Cult Television

April 9, 2013

I recently came across a list of the top 25ish cult television shows of all time. (Of course, for lists on the Internet, “of all time” has to be interpreted as meaning “of the last fifteen years, plus one or two older examples.” The oldest show on the list was Doctor Who, which it did acknowledge went all the way back to the 1960s, but the second-oldest was Twin Peaks. The Prisoner didn’t even merit a mention.) I was struck by how odd and inconsistent the criteria for inclusion seemed to be.

For example, the list included LOST, which was a hugely successful network juggernaut. The list authors attempted to justify its insertion with the note that the viewership fell off a lot by the later seasons. The basic criterion for a “cult” show (or movie, or whatever) is supposed to be its building of a key group with which it is very popular and successful. The two conditions, which can be characterized as limited viewership and viewer loyalty, need to go together. Shows like LOST or Twin Peaks don’t belong; they were extremely successful in their opening seasons, when they could afford to make everything mysterious and not explain anything. It’s much easier to construct a compelling-seeming mystery than to resolve it. Watching the early episodes of these shows, the viewer asks, “How can this all fit together and make sense?” Well, dear viewer, it can’t. The producers are just making things up, and for a while this can be very interesting, but eventually it tends to crash and burn, when it’s revealed that nobody has any clue where it’s going. The X Files was on the list too, and it falls into the same general category, although there are few key differences: I don’t think that show was ever really that interesting; and the over-arching plot was a part of only a very small fraction of the episodes.

I don’t think the shows of this type shows are really that good, in the final reckoning. Quality narrative art needs to have a good ending, which LOST, Twin Peaks, The X Files, and even The Prisoner do not. Of course, the incentives in Hollywood do not encourage people to make carefully reasoned-out shows with strictly coherent plots. If the producers can capture one or two seasons of top viewing numbers, they can make enough dough to retire. It’s also much easier for them to get subsequent projects through development and production. Even though Twin Peaks was canceled in the second season, the creator David Lynch managed to get funding for a pilot for a show that was originally envisioned as as Twin Peaks spin-off (although it was ultimately made with all new actors and no explicit connection to Peaks). That didn’t get picked up, but Lynch still managed to get some extra money to make the pilot longer for a theatrical release (even though all the sets had already been demolished, forcing Lynch to resort to an, “It was all a dream,” resolution).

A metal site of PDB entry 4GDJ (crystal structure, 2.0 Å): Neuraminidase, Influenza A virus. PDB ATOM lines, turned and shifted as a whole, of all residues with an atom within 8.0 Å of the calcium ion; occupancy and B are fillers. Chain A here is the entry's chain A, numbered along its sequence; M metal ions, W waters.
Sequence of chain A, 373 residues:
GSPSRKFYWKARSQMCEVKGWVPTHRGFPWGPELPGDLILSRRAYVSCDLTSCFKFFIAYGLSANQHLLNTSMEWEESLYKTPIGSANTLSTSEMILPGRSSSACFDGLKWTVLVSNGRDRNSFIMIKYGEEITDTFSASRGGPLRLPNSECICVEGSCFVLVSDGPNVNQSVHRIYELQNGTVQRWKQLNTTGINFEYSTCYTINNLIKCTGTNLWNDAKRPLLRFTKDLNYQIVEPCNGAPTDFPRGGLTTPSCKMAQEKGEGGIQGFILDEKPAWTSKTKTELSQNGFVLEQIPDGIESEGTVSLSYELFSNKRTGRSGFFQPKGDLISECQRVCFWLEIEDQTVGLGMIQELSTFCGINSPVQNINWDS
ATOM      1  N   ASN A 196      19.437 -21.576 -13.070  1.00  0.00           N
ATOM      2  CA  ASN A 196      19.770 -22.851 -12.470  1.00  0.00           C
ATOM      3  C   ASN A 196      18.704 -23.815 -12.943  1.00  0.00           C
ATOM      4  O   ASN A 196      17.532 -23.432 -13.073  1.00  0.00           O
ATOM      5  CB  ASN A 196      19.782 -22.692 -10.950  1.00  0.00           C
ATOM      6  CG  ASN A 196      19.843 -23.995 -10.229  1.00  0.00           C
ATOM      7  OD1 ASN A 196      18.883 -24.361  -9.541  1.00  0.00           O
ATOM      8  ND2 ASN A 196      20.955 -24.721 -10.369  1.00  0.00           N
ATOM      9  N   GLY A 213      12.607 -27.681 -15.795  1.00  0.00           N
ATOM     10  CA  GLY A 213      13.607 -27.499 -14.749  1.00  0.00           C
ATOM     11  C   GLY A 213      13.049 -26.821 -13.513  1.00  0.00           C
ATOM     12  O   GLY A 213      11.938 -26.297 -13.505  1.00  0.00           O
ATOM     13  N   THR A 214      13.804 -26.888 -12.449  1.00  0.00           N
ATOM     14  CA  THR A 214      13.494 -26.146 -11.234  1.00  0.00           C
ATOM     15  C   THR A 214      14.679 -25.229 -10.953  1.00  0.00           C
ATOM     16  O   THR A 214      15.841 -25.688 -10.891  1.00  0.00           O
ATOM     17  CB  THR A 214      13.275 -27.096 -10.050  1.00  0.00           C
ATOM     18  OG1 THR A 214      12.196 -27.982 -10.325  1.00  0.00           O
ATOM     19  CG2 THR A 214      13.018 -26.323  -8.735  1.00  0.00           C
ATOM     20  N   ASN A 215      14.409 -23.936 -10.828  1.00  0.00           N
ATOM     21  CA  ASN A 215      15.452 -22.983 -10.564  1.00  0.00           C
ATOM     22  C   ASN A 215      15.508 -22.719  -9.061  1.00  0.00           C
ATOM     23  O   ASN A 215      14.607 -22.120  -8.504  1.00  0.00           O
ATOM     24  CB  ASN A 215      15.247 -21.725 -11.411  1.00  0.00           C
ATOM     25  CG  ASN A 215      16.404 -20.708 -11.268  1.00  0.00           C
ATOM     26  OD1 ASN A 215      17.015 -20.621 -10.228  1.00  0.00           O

This list also included shows like Buffy the Vampire Slayer, for which “cult” apparently means no more or less than “mainstream success.” I remember recently reading some other blogger excoriating The Big Bang Theory for not respecting its audience. This was a man who unironically named Buffy as his all-time favorite show. Now that was a work that had no respect for its audience. More specifically, it appeared to operate under the assumption that its viewers had been watching for three years at the most; any facts from more than a few seasons back could be freely ignored if it happened to suit the writers. They could get away with this at the time, since the heyday of Buffy was just before full-season DVD sets became a common commodity. What I don’t understand is how people who go back and what the whole show from beginning to end without bridling.